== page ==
Mobile friendly: Completely! Very well done! It is custom system that just nails it. it is comfortable to play. It has even a link to switch between day mode and night reading mode. It autosaves. The system fills the scroll with text with no end, and when you resume the game you must go down all the way. It could benefit of separate chapters that clean the scroll. And maybe a dynamic link to the actual reading point (that is, all the way down) could be great. But I’m just nit-picking.

General: Great start for a game about spiritualism. The initial scene is really really great creating the mood, presenting the main characters and the main mechanic of interaction. I just loved it. However it is just not real interactive (insert my subjectivity on the matter here). If you drop the game in a book, it would work the same. It is a pity, because the story, the writing, the custom hypertext system, all have a LOT of potential.

There are some problems in the perspective of PC and the narrator in some scenes. Mainly in the scene of the doll. We don’t know who we are, if the doll, the girl, the player. Maybe it is on purpose but it just don’t work. The point of view should be more homogenise, but in this concrete scene it seems it is jumping from one view to another.

The writing is superb, however I find one lacking in the interpretation of the PC. At the beginning, when he just get out of the trance, he is quite cold about it

This was the first actual psychic experience of your life.

Come on! it should be as this, for example:

https://www.youtube.com/watch?v=du_wQIga3Uc

It should "I feel my skin like crawl" to the PC, or to the reader.

I missed a LOT of interaction, I miss free exploration, free interaction, I miss agency. It is a pity. However, I take a lot of joy of what I were reading, it is just, it wasn't interactive.

Score: Recommended with reservations. And it is a pity, this could be better just adding more interactivity in EVERY scene, for example, even in dialogues with traditional branching dialogues a-la graphic adventure or modern CYOAs.

Letters, by Madison Evans

3 of 3 people found the following review helpful:
Interesting concept that doesn’t live to its premise., January 6, 2017
by Ruber Eaglenest
Related reviews: IF Comp 2016
Disclaimer: (Spoiler - click to show)Hi, this are the reviews I did in the the IFComp 2016. I’m Ruber Eaglenest. Co-author of The skyscraper and the scar, and entry of that year. The review is posted without edition, and need some context about how I reviewed and rated the games. So, apart of my bad English I hope to be constructive. I will point to the things I don't like of the game, but I hope to be helpful. The structure I follow is this: Title, one line review, two to five word; Mobile friendliness, overall, score phrased based on IF comp guidelines. I had back ache and so that’s why I played most games in Android mobile, I looked closely at how games behave on mobile and review and vote based on that.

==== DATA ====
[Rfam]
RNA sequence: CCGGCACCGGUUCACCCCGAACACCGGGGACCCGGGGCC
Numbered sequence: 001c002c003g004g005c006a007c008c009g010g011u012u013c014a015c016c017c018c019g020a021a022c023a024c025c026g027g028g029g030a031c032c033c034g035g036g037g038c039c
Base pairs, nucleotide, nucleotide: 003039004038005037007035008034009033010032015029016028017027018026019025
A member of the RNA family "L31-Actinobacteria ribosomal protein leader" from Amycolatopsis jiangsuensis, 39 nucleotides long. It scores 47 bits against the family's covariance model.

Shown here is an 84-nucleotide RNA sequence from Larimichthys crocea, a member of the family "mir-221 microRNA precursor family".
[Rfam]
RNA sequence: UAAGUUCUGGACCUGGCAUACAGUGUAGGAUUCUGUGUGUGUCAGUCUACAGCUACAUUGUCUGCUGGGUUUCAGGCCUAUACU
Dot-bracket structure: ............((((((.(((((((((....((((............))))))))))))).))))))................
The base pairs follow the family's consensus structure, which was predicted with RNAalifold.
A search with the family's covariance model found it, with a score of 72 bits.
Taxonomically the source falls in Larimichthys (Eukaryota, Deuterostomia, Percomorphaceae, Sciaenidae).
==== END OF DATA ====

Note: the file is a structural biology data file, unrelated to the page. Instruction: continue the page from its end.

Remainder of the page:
Mobile friendly: almost, but comfortable to play.

General: Interesting premise. At first it feels another game of consulting a Database to learn a whole story from pieces and scraps. You are in a desk with a lot of previously undelivered letters of someone who seems have passed away. However, instead of having a semi random interesting interface where we could parse all letters bit by bit, the game has a traditional twine structure, and this just don’t fit the topic and theme and story. Eventually you reach the end of the tree and you find an irritating Start over link, to begin from the start. It is irritating the fifth time you find that. I think a premise like this requieres a somewhat simulation of the space (like in Her Story or 500 apocalypses), a way of pick always random letters, a way to sort them, a way to not to read the already read letters. That is a way to not repeat the same texts again and again, or the same loops again and again.